Featured Photo: Vancouver Aquarium
On February 14, a North Pacific spiny dogfish, a special species of shark, was released in Burrard Inlet following six months of rehabilitation at Vancouver Aquarium. This Ocean Wise initiative was the first rescue, rehabilitation and release of a shark for the Vancouver Aquarium in it 62-year history.
In August 2017 Vancouver Aquarium’s Marine Mammal Rescue Centre was contacted by a concerned beachgoer who was witnessing a distressed fish on the beach at Lumberman’s Arch. Vancouver Aquarium’s Veterinary and Fishes team immediately mobilized and responded the stranded animal.
The female shark was found entangled in a fishing net which has weakened and disoriented her as well as given her significant skin wounds. Her breathing was shallow and she had damaged spiracle and blood in one eye.
The head veterinarian at Vancouver Aquarium said that the North Pacific spiny dogfish was in extremely poor shape when she was found and that his team provided the 24-hour intensive care required to stabilize the dogfish when she was transferred to the aquarium. The 24-hour intensive care insisted of the team supporting and ensuring she had water flowing over her gills, her blood being closely monitored to help dissipate lactic acid, increase tissue oxygenation and prevent muscle atrophy which could lead to permanent damage to the vertebral column.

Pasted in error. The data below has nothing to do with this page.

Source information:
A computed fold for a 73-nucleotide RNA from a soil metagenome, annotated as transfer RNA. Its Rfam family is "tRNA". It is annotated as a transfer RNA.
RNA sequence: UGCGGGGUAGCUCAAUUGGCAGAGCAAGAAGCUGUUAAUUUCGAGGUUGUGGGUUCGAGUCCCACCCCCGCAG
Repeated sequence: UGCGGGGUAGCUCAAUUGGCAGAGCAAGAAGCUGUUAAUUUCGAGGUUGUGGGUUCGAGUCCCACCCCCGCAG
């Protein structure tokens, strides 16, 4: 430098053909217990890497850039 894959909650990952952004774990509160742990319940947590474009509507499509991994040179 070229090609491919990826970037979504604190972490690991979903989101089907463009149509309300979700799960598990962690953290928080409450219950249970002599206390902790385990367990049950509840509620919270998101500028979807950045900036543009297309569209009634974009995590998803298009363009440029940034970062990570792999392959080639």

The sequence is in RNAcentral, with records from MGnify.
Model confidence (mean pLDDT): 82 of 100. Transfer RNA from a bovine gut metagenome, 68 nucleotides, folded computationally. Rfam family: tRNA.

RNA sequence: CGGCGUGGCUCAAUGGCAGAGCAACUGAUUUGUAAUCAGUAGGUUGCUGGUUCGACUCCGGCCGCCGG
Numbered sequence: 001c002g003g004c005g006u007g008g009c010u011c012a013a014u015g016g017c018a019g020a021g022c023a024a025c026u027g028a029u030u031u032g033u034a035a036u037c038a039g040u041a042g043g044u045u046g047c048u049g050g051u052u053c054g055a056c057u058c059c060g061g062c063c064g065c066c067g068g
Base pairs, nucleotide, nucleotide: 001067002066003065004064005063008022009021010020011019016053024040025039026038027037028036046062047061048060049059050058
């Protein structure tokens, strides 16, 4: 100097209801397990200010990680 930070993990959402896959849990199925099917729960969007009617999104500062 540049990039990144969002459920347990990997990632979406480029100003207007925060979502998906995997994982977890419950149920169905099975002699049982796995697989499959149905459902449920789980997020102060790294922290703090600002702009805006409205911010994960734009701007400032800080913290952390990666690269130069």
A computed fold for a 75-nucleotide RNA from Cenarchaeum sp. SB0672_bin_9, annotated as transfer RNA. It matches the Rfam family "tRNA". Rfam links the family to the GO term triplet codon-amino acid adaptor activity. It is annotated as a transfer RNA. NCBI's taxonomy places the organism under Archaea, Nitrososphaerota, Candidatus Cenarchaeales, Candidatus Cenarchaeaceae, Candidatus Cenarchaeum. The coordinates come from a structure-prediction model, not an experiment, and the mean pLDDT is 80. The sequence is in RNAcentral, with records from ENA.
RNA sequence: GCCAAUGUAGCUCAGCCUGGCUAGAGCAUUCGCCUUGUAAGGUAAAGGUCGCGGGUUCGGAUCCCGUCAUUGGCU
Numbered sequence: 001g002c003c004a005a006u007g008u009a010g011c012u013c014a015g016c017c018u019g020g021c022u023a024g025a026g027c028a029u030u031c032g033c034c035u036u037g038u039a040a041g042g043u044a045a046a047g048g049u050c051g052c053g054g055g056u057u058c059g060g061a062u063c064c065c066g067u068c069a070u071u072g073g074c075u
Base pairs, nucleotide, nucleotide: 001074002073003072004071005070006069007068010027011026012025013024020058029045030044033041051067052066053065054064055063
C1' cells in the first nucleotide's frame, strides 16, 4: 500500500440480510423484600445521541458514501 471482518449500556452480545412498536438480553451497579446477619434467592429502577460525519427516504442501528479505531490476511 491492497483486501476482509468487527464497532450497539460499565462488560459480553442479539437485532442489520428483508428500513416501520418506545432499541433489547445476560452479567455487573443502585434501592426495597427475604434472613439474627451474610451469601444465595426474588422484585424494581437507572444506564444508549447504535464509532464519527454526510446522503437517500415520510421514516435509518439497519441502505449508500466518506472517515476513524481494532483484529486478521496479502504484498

The rescued dogfish quickly started swimming independently and after two weeks of rehabilitation, she began eating squid when hand-fed by an aquarium biologist. As her appetite and diet expanded, her wounds healed and she became much stronger.
North Pacific spiny dogfish are found in waters from California to Alaska, along with the Aleutian chain to the Asian coast and south to Japan. It is listed as a species of Special Concern by the Committee on the Status of Endangered Wildlife in Canada (COSEWIC). The lifespan of the spiny dogfish is estimated to be up to 100 years.
Vancouver Aquarium would like to extend gratitude to Seattle Aquarium’s Curator of Fish and Invertebrates Tim Carpenter who provided guidance during the spiny dogfish rehabilitation process.
For more information visit, www.aquablog.ca.